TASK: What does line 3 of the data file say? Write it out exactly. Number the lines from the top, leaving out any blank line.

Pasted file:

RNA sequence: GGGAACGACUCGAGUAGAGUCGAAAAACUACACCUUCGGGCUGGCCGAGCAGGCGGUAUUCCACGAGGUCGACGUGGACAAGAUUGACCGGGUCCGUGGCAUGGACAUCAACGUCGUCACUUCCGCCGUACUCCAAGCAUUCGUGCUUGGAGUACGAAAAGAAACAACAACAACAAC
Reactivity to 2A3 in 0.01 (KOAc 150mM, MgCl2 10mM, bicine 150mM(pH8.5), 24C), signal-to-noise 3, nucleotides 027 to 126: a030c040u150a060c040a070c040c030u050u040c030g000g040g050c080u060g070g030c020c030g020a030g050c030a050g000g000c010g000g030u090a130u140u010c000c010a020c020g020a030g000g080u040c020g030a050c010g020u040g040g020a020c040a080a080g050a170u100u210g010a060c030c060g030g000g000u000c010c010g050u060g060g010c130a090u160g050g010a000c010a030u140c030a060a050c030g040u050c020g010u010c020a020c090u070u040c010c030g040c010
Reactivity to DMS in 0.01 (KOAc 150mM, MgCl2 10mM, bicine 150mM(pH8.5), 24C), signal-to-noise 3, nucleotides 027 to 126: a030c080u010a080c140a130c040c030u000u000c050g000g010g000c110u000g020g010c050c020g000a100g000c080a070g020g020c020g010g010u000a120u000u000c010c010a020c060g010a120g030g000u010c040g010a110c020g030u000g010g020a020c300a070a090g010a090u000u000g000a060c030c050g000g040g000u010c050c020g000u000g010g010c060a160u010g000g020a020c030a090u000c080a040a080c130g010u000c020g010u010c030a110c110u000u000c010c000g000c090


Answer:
Reactivity to DMS in 0.01 (KOAc 150mM, MgCl2 10mM, bicine 150mM(pH8.5), 24C), signal-to-noise 3, nucleotides 027 to 126: a030c080u010a080c140a130c040c030u000u000c050g000g010g000c110u000g020g010c050c020g000a100g000c080a070g020g020c020g010g010u000a120u000u000c010c010a020c060g010a120g030g000u010c040g010a110c020g030u000g010g020a020c300a070a090g010a090u000u000g000a060c030c050g000g040g000u010c050c020g000u000g010g010c060a160u010g000g020a020c030a090u000c080a040a080c130g010u000c020g010u010c030a110c110u000u000c010c000g000c090